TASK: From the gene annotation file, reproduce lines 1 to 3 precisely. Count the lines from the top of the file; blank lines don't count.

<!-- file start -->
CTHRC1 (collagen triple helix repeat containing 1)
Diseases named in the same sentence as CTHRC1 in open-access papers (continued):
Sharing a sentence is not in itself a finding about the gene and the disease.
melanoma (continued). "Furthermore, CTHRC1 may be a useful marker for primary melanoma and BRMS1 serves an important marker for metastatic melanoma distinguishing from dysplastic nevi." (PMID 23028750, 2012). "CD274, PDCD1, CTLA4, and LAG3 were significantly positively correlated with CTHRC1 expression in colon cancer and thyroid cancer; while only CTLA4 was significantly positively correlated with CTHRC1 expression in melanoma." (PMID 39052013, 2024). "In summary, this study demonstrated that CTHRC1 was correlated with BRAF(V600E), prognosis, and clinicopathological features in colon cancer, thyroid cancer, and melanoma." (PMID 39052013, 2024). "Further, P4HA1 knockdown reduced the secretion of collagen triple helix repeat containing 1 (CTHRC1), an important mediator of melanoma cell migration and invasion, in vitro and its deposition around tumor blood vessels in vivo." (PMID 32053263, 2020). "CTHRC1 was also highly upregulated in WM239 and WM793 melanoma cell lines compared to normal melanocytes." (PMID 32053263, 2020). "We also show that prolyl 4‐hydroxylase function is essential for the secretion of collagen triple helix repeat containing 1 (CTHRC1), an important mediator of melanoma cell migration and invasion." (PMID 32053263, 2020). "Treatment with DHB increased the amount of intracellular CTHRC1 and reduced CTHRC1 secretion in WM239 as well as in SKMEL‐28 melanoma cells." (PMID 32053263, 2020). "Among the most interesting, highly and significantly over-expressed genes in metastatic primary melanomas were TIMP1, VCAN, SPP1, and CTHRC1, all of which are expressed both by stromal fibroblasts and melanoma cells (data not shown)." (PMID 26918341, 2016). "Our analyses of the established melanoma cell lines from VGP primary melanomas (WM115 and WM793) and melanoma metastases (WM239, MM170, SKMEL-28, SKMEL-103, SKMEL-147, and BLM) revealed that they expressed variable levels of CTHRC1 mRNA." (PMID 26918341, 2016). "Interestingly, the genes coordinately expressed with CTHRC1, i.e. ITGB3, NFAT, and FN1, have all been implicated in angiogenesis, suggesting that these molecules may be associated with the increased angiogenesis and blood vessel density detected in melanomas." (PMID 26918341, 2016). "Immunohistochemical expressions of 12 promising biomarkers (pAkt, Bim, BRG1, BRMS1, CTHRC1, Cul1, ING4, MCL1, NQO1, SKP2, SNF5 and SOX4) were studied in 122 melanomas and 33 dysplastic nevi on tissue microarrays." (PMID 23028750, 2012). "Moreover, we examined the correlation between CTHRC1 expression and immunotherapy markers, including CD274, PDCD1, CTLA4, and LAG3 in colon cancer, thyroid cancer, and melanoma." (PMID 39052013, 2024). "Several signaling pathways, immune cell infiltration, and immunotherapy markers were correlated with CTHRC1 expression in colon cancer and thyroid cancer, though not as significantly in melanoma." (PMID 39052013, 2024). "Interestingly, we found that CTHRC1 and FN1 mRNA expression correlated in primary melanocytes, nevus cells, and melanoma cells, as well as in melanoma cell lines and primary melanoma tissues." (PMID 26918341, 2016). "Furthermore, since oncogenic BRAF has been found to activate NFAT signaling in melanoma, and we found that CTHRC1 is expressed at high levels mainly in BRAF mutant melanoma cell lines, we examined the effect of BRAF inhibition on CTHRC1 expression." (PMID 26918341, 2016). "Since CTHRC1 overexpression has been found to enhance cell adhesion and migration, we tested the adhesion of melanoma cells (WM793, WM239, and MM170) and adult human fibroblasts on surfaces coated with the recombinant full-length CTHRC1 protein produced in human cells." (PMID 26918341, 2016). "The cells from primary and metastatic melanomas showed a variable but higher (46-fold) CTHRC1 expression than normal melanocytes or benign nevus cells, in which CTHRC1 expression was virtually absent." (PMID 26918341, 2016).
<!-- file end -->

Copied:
CTHRC1 (collagen triple helix repeat containing 1)
Diseases named in the same sentence as CTHRC1 in open-access papers (continued):
Sharing a sentence is not in itself a finding about the gene and the disease.